“Why is it always cherry trees?” Tellwyrn complained, pacing into the inner courtyard. “Sure, they’re pretty. Useful, even. But with all the endless variety in the world—”
“On the subject of variety and preferences,” Kaisa said lightly from the branches of the enormous sakura tree growing from the center of the courtyard, “here you are, Arachne, visiting someone else’s home and about to ask for favors if I am not very much mistaken, and you introduce yourself with shrill complaints. Surely the Twilight Forest didn’t tax your entire supply of patience?”
It was a truly massive specimen of its kind, towering much larger than they naturally grew, and heavily laden with pink blossoms, offset beautifully by the heavy snow now dusting its boughs. Neither the blossoms nor the snow were in season; whichever kitsune happened to have finagled the upper hand at the moment must have found this arrangement pleasing. Kaisa herself sat on the largest, lowest branch, which was still three times Tellwyrn’s height from the ground, lounging against the trunk and plucking idly at the koto braced against her knee.
Tellwyrn stopped two yards from the base of the tree, planting her fists on her hips and staring disapprovingly up at the kitsune; Kaisa just gave her an aloof smile.
“All right, have you had your fun?” the elf demanded. “We have a contract, you know. I’m amazed you were willing to let it go at less than the full two semesters agreed upon.”
“I have invoked an early termination clause in said contract,” Kaisa replied with playful hauteur. “Due to hostile conditions on the campus and a distinct lack of respect for my personal dignity.”
“I can’t imagine it will surprise you to learn that Admestus cracked,” Tellwyrn said severely. “Immediately. Like a glass ninepin. You, yourself, deliberately arranged a lack of respect for your personal dignity in order to do this nonsense.”
“Oh?” The kitsune straightened up, blinking twice, then reached behind herself and produced a scroll of parchment apparently from nowhere. She held this up to her face as though she were painfully nearsighted, and began humming softly to herself, eyes darting rapidly back and forth across the text. Down below, Tellwyrn rolled her eyes and began tapping her foot. It took Kaisa little more than half a minute to finish perusing the scroll, at which point she held it up, pointing to it with her free hand. “You know, Arachne, I can’t find anywhere in the contract a stipulation ruling that out.”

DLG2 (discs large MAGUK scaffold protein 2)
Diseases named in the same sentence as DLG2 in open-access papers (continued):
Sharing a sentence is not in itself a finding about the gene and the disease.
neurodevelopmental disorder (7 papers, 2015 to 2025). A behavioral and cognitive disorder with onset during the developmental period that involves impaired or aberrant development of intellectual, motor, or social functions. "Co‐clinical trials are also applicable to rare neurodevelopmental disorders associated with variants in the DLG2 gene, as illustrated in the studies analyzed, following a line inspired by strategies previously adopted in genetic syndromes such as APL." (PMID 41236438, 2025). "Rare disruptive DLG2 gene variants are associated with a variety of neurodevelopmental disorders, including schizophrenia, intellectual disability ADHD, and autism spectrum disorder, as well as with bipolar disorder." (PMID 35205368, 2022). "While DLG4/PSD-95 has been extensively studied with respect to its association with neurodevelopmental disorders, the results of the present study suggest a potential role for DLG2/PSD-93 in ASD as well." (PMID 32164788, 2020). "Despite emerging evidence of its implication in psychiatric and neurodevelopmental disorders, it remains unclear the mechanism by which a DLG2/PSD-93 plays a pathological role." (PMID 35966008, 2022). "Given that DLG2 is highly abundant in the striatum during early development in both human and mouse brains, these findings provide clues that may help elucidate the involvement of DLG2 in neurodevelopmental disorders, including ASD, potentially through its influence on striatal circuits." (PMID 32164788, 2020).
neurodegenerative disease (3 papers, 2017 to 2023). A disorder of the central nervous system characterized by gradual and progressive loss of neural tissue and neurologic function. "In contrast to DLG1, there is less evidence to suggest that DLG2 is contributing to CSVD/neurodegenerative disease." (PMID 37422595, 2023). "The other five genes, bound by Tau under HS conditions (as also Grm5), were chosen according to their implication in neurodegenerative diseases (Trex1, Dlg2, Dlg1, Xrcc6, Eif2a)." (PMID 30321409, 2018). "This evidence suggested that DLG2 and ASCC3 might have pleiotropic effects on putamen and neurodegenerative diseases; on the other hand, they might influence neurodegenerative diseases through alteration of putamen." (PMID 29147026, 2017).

“Why are you doing this?” Tellwyrn asked, in a suddenly quieter tone. “You are not a quitter, and you’re not this easily bored, despite the way you like to carry on. I need you, Kaisa. It’s why I asked you to come teach in the first place.”
“I’m sure Alaric has things well in hand,” Kaisa demurred. “He’s a rather unimaginative fellow, but then, good teachers sometimes are—we can’t all be as charmingly eccentric as you and I, or the young ones wouldn’t learn anything but how to make spectacles of themselves. And he is very even-tempered, not to mention so polite! A man of numerous virtues; you’re lucky to have him.”
“That’s neither here nor there, and you are avoiding the question,” the elf accused.
“Why, Arachne.” Kaisa grinned, a little too broadly, showing off her extremely sharp incisors. “Had I a suspicious nature, I could almost interpret your phrasing as a suggestion that you asked me to teach at your school for some reason other than my skill as an educator.”